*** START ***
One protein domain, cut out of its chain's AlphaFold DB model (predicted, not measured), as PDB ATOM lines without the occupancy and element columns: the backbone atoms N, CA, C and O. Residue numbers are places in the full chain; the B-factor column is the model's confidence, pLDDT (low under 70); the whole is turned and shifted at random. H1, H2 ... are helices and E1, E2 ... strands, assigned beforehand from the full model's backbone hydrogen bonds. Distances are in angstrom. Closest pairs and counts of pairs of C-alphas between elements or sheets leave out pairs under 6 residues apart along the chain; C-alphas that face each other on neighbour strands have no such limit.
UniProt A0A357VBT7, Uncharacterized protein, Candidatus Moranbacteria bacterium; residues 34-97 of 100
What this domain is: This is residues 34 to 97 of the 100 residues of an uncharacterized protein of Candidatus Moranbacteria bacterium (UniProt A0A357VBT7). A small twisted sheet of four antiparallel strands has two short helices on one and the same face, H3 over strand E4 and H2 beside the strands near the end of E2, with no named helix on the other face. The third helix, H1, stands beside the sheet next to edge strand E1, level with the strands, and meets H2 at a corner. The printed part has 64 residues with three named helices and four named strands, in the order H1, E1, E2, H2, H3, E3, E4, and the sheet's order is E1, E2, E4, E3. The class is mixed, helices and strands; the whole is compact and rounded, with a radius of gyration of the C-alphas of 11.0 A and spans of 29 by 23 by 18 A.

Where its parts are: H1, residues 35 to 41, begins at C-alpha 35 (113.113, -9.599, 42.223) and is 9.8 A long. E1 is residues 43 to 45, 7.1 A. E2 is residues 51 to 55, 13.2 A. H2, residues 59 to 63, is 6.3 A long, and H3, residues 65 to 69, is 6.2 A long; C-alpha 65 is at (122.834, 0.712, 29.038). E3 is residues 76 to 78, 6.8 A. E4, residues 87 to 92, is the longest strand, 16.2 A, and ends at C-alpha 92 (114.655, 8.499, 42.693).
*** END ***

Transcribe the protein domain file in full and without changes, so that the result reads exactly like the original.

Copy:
One protein domain, cut out of its chain's AlphaFold DB model (predicted, not measured), as PDB ATOM lines without the occupancy and element columns: the backbone atoms N, CA, C and O. Residue numbers are places in the full chain; the B-factor column is the model's confidence, pLDDT (low under 70); the whole is turned and shifted at random. H1, H2 ... are helices and E1, E2 ... strands, assigned beforehand from the full model's backbone hydrogen bonds. Distances are in angstrom. Closest pairs and counts of pairs of C-alphas between elements or sheets leave out pairs under 6 residues apart along the chain; C-alphas that face each other on neighbour strands have no such limit.
UniProt A0A357VBT7, Uncharacterized protein, Candidatus Moranbacteria bacterium; residues 34-97 of 100
What this domain is: This is residues 34 to 97 of the 100 residues of an uncharacterized protein of Candidatus Moranbacteria bacterium (UniProt A0A357VBT7). A small twisted sheet of four antiparallel strands has two short helices on one and the same face, H3 over strand E4 and H2 beside the strands near the end of E2, with no named helix on the other face. The third helix, H1, stands beside the sheet next to edge strand E1, level with the strands, and meets H2 at a corner. The printed part has 64 residues with three named helices and four named strands, in the order H1, E1, E2, H2, H3, E3, E4, and the sheet's order is E1, E2, E4, E3. The class is mixed, helices and strands; the whole is compact and rounded, with a radius of gyration of the C-alphas of 11.0 A and spans of 29 by 23 by 18 A.

Where its parts are: H1, residues 35 to 41, begins at C-alpha 35 (113.113, -9.599, 42.223) and is 9.8 A long. E1 is residues 43 to 45, 7.1 A. E2 is residues 51 to 55, 13.2 A. H2, residues 59 to 63, is 6.3 A long, and H3, residues 65 to 69, is 6.2 A long; C-alpha 65 is at (122.834, 0.712, 29.038). E3 is residues 76 to 78, 6.8 A. E4, residues 87 to 92, is the longest strand, 16.2 A, and ends at C-alpha 92 (114.655, 8.499, 42.693).